Courtesy Caltrans

The closures of Highway 74 from Mountain Center to Hemet and Highway 243 north to Banning have created burdens for Idyllwild residents. Local high school students and school personnel have shuttles to and from Hemet available, but these leave at 5 a.m.

Local businesses have multiple problems. First, much fewer visitors and tourists are coming to the Hill. Perhaps this will improve closer to and after Easter. But also, many employees live in Hemet, thus creating a commute at least twice as long as before the rains.

Last week, Caltrans said the closures could extend into June.

While residents can do little to hasten the road repairs, Caltrans understands the problem. 

Last week, its District 8 media office issued a press release advising the regional media, “Idyllwild and Mountain Center still open for business and how to get there.”

The press release began, “The California Department of Transportation (Caltrans) would like to remind the public that restaurants, businesses, lodging, Airbnb’s and most other activities are available and open in Idyllwild and Mountain Center.”

It included a map showing how to get to Idyllwild.

On Twitter, Caltrans shared the following, “#Caltrans8 would like to remind travelers that Idyllwild is accessible via SR-79/SR-371 through Temecula or SR-74 through Palm Desert. Enjoy your trip!” The accompanying map also was included.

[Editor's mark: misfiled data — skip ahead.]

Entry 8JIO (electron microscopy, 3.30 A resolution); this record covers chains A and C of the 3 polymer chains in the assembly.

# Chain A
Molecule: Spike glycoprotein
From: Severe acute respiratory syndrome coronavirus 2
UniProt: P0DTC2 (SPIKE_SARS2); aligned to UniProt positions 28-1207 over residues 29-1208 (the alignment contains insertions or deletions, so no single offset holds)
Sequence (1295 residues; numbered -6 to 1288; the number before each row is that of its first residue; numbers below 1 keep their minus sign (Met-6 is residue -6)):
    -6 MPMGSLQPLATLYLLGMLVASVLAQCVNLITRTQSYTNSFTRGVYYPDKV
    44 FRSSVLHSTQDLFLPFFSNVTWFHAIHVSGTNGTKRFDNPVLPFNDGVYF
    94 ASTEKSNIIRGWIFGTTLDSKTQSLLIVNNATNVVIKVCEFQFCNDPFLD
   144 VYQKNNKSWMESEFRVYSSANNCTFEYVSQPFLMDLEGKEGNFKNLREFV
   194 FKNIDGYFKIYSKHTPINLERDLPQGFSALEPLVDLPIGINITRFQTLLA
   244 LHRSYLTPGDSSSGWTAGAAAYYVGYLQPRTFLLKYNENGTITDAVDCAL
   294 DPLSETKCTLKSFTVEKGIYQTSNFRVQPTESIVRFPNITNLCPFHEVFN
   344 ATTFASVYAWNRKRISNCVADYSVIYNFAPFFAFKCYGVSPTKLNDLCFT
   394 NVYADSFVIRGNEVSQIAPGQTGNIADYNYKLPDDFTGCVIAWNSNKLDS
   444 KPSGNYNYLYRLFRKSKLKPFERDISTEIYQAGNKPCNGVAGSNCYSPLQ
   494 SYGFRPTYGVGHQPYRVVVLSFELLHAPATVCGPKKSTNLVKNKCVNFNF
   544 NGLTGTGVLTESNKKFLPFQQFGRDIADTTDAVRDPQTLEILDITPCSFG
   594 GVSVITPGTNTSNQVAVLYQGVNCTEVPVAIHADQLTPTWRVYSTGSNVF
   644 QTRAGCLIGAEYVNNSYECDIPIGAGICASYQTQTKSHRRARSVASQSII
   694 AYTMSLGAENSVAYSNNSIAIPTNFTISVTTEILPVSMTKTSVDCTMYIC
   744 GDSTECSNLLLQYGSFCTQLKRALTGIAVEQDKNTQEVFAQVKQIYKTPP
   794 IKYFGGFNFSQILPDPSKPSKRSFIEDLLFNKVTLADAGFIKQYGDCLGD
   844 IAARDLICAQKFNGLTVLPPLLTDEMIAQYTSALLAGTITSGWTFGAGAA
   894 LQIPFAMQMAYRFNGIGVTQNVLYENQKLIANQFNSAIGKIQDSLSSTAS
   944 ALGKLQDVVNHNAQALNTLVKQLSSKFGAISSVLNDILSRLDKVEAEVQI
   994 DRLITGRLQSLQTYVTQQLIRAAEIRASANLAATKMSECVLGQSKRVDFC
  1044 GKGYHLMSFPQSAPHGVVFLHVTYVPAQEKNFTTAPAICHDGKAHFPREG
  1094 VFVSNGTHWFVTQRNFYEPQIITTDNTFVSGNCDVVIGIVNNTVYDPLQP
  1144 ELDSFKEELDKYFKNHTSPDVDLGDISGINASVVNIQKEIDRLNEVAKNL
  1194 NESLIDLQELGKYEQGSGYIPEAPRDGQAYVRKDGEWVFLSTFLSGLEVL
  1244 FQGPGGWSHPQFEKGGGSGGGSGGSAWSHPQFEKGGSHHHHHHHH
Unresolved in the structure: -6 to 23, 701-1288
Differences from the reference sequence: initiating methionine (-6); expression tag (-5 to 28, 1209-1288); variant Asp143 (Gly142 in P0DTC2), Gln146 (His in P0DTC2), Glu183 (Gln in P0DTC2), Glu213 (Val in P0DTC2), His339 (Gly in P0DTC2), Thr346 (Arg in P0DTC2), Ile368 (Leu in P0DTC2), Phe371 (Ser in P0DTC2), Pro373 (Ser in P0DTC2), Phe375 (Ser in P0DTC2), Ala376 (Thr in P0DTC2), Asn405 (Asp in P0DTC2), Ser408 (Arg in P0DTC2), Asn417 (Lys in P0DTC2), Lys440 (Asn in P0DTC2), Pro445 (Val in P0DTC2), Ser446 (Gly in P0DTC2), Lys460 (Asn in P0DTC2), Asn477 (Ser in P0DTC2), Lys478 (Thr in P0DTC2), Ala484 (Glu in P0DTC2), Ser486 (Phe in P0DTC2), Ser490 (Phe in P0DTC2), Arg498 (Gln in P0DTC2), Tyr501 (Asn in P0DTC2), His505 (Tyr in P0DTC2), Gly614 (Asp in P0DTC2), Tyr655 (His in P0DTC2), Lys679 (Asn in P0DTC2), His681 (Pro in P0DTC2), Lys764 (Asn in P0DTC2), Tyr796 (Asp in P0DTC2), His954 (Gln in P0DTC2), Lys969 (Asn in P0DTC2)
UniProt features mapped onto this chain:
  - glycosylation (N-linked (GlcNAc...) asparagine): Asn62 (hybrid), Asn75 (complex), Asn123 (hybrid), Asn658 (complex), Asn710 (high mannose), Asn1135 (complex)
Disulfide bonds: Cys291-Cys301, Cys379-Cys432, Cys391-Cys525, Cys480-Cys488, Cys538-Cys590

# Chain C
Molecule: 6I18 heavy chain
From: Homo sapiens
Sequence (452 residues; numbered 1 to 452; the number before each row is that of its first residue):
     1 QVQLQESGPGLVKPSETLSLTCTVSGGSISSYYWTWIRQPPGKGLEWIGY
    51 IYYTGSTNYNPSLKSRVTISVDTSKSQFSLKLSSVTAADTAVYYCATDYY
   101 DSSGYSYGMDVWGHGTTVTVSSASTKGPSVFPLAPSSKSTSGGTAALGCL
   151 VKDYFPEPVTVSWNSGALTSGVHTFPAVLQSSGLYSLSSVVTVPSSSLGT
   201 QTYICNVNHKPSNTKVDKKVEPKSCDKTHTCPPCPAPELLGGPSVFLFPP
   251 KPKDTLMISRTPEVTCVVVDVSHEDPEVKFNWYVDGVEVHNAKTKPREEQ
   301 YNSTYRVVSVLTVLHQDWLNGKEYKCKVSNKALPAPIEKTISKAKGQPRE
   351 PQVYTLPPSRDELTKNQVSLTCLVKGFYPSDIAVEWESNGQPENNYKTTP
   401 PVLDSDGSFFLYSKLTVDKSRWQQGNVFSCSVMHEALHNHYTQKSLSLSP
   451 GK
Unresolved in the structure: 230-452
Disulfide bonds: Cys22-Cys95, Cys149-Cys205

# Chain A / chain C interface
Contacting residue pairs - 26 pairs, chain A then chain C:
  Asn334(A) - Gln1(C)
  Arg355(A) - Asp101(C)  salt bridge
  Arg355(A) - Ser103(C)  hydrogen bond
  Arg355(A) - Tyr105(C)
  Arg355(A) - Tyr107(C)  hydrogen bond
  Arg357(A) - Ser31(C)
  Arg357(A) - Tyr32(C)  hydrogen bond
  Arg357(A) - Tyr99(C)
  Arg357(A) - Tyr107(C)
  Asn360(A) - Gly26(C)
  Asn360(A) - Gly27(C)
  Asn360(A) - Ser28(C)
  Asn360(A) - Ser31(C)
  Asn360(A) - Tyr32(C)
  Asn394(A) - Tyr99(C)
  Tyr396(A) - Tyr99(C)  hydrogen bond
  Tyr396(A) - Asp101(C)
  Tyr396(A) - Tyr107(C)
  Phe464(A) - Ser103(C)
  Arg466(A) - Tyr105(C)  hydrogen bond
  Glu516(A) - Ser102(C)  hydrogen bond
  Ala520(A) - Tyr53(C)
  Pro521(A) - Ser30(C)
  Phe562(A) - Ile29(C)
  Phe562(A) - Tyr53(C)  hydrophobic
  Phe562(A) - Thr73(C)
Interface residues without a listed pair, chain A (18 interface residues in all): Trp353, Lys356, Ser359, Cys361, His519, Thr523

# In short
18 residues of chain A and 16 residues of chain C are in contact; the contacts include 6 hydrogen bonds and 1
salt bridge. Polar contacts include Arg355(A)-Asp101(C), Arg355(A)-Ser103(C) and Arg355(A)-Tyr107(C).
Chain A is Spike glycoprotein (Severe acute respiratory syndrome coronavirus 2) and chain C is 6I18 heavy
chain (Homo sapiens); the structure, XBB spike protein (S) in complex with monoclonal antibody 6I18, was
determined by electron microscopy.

Also, Steve Perez, the ranger at the Idyllwild Nature Center, has scheduled a meeting for the local hospitality business at the Nature Center at 6 to 7:30 p.m. Thursday, March 28. 

      “We want to figure out everything we can do to work together,” he said and emphasized that the local tourism industry is vital and needs to collaborate. Visitors can be informed of the many local opportunities. This variety will encourage more, he said.

       Also, the Riverside County Emergency Management Department is working to identify uninsured and underinsured losses that may be eligible for various assistance programs. EMD is trying to obtain emergency loan funds from the Small Business Administration, and other potential federal or state assistance. The county estimates that total storm damages is approaching $50 million. 

      EMD has forms for both individuals and businesses that were uninsured or underinsured for damages caused by the Valentine’s Day torrential rain. 

EMD representatives were also at the MDP community meeting on road conditions.

Caltrans’ contractor is working seven days a week to repair the road damage, which includes “… complete road loss, culvert repair and replacement, wash outs, slip outs, sink holes, slope instability resulting in rock fall, mud and debris flows, and damaged pavement.”